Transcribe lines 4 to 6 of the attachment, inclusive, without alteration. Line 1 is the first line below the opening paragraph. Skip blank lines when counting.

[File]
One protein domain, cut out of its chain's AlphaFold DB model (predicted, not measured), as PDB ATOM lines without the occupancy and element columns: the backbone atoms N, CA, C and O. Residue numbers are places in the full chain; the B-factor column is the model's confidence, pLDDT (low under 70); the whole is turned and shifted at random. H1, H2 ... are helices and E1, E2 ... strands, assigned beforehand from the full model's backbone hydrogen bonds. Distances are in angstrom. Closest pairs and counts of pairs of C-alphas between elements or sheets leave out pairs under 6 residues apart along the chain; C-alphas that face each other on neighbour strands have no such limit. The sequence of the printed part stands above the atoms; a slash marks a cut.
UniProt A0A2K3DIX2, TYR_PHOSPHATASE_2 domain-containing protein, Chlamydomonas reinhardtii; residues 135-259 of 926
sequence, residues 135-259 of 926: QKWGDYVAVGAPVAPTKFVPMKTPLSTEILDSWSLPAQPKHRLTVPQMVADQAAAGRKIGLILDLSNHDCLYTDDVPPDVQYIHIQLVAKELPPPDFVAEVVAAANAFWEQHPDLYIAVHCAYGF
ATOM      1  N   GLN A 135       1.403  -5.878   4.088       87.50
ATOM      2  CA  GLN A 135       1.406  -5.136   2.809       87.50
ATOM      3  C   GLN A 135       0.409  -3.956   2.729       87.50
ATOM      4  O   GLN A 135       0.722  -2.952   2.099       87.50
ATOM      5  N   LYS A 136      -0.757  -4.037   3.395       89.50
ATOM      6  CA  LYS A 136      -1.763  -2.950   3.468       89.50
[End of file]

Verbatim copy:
ATOM      2  CA  GLN A 135       1.406  -5.136   2.809       87.50
ATOM      3  C   GLN A 135       0.409  -3.956   2.729       87.50
ATOM      4  O   GLN A 135       0.722  -2.952   2.099       87.50